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CJ2A Fuel Tank repair / re-solder

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Greaser007 View Drop Down
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Post Options Post Options   Thanks (1) Thanks(1)   Quote Greaser007 Quote  Post ReplyReply Direct Link To This Post Topic: CJ2A Fuel Tank repair / re-solder
    Posted: 25 Apr. 2019 at 11:51am
Hi ya'all !

Ok, here goes: I am now 67 years old, and my whole life I have been fearful of applying a Torch to a Gas Tank ! _ _ _ and for a reason. I value my eyebrows.

So, the tank on my '46 2A that I bought in Dec. 2017, had rust pin-holes through the metal on the rear of the tank from outside-to-inside from decaying leaves that obviously had collected and decomposed over many decades of neglect. Why do I insist on resurrecting junk from the scrap-heap !
After doing extensive reading about how to weld on fuel tanks, I came across a thread in a forum where a young man (could be my age) who said that his Father told him that when he was in the Army in WWII, he welded many fuel tanks. The father said that the trick is to fill the tank with water. Then, when the water begins to run out of the inlet to the tank, take your torch and light the fumes while the water spills out. _ _ _ Simple-Simon right !
Ok, I still have my eye-brows intact. yes, and no-explosion either. The old man was correct.
To, make sure I just didn't get Lucky, I did the same with a Second Tank, and no-explosion. I must admit, I did have 4-layers of carbboard as a shield between me and the tank, and I had the inlet spigot pointing to the side in case of a "lift-off" of the tank.

Here is the deal: I purchased a used fuel tank while up at the Camp Plymouth military vehicle meet. thanks Doug, for the nudge !
There was some putty around the base of the small bung so I figured there was a problem in Houston. Yep, a broken solder joint at bung-to-tank.

A Note: I was using a size "0" victor torch tip (small) and discovered that the metal and solder does heat-up quite quickly, and with the torch being held 6-inches back from work zone. I had the flame cut down small with oxidizing flame to reduce soot. I am not one to solder fuel tanks because this is the First Time for me to get Bold-with-Tanks. ha, i have heard there are No "old-bold-pilots" snicker !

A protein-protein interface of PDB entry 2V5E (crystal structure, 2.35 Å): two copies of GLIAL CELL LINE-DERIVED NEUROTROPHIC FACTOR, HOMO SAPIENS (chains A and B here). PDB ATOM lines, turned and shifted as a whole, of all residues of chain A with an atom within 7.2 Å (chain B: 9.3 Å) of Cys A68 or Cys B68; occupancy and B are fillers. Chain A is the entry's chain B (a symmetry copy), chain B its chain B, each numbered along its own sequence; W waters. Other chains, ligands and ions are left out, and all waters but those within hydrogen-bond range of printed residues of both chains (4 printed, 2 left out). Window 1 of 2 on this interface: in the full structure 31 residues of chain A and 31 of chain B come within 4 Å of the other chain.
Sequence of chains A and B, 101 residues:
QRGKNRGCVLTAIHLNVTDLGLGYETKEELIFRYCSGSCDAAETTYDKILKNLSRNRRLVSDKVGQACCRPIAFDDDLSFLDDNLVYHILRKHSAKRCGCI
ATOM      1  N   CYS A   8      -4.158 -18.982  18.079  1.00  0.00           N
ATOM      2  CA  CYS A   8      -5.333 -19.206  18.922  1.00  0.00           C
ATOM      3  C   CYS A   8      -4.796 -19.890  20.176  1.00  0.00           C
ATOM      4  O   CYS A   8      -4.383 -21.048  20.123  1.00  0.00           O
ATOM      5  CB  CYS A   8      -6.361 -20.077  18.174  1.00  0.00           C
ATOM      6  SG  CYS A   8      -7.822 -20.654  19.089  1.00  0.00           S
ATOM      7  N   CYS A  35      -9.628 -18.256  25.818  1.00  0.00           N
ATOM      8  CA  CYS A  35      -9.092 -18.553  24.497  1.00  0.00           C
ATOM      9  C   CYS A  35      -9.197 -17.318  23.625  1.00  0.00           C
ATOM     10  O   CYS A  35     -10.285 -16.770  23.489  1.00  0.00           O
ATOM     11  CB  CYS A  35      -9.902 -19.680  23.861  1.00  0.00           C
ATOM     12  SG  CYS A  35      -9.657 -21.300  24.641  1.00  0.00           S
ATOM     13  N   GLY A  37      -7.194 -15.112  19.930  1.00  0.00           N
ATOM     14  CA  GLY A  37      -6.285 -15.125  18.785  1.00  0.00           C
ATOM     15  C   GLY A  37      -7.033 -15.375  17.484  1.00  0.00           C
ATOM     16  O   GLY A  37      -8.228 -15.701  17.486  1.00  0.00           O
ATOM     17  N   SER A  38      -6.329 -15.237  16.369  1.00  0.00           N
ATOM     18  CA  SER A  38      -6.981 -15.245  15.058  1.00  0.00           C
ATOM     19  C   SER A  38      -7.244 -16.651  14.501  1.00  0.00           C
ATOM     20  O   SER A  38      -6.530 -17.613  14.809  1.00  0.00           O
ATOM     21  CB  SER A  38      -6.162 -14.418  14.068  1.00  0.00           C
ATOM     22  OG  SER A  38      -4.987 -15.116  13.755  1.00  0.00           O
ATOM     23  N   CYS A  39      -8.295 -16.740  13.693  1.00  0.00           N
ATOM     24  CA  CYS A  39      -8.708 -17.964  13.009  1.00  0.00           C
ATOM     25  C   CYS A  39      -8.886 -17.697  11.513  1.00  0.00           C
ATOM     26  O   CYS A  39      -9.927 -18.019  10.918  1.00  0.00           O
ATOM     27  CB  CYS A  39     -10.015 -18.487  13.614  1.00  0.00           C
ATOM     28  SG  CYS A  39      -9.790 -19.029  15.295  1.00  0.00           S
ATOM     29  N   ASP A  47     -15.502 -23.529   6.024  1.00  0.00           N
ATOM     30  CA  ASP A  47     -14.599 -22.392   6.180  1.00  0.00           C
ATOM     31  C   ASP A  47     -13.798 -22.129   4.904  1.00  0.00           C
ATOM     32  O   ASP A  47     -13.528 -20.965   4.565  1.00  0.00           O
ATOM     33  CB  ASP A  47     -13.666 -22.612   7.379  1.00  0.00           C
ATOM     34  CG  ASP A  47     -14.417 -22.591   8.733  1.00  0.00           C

But what i did learn from this was i had a hell of a time cleaning the metal for the solder to stick. I had to revert to using my little dremel tool with the cut-off wheel to scarify and clean metal. The soldering flux did nothing much to impress me, and was tempted to draw acid out of a battery to clean and prep the metal. The light grinding with Dremel worked.
Once the area at the Bung is hot and the solder is melted, pull the heat off of the work area, and slowly add solder to the pool to build it up around the bung. Reheat as necessary to form the solder puddle. Don't worry, i spent all evenig messing with trying to get the Bung and the Tank Bracket clean enough to re-stick with the solder. I had best luck with Acid-Core Solder too.


Stamping on fuel tank purchased at Camp Plymouth !


The solder joint was fractured and the fitting was Filthy on tank end.


The fitting had to meticulously cleaned for a good bond with solder


Didn't have to hold the torch very close as the metal heats up quickly, and holds the heat to allow adding solder to the puddle.


This is a First-Time for me putting a torch to a tank. kinda Scary really.


Not a very good solder bond !


Whew, it took about 3-times cleaning and re-solder attempts to finally get the repair to where I was satisfied.   Still not sure of my skills here _ _ _


Looks to me to be sufficient to hold the bracket-to-tank


Ok, I think I can live with it !

Well, this was quite a nerve-wracking experience putting the torch to tank.
All in all, I need to figure out how to properly clean the metal. But, I was able to repair the tank, and no leaks after plugging the outlet bung and filling with water last night.   ( hmm, wonder if it will leak with fuel ) ?
Guess time-will-tell.

    I wanted to share this experience because I Know there are other's like me who are chomping at the bit to do a tank repair, but a bit apprehensive.
Good luck if you attempt this repair, and be sure to have 4-layers of Cardboard as a 'shield' from the tank just in-case of Ignition and Blast-Off !
    
    Len
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Post Options Post Options   Thanks (0) Thanks(0)   Quote 48walker Quote  Post ReplyReply Direct Link To This Post Posted: 25 Apr. 2019 at 8:00pm
Brave man, glad it worked and you've still got the eyebrows
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Post Options Post Options   Thanks (0) Thanks(0)   Quote redrunner Quote  Post ReplyReply Direct Link To This Post Posted: 25 Apr. 2019 at 10:36pm
I have welded them while running the exhaust from a small engine into the tank.  It worked better that the water method for me.  
“Life is tough, but it’s tougher if you’re stupid.”
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Post Options Post Options   Thanks (0) Thanks(0)   Quote willyt Quote  Post ReplyReply Direct Link To This Post Posted: 25 Apr. 2019 at 10:51pm
Nice looking repair. You did good!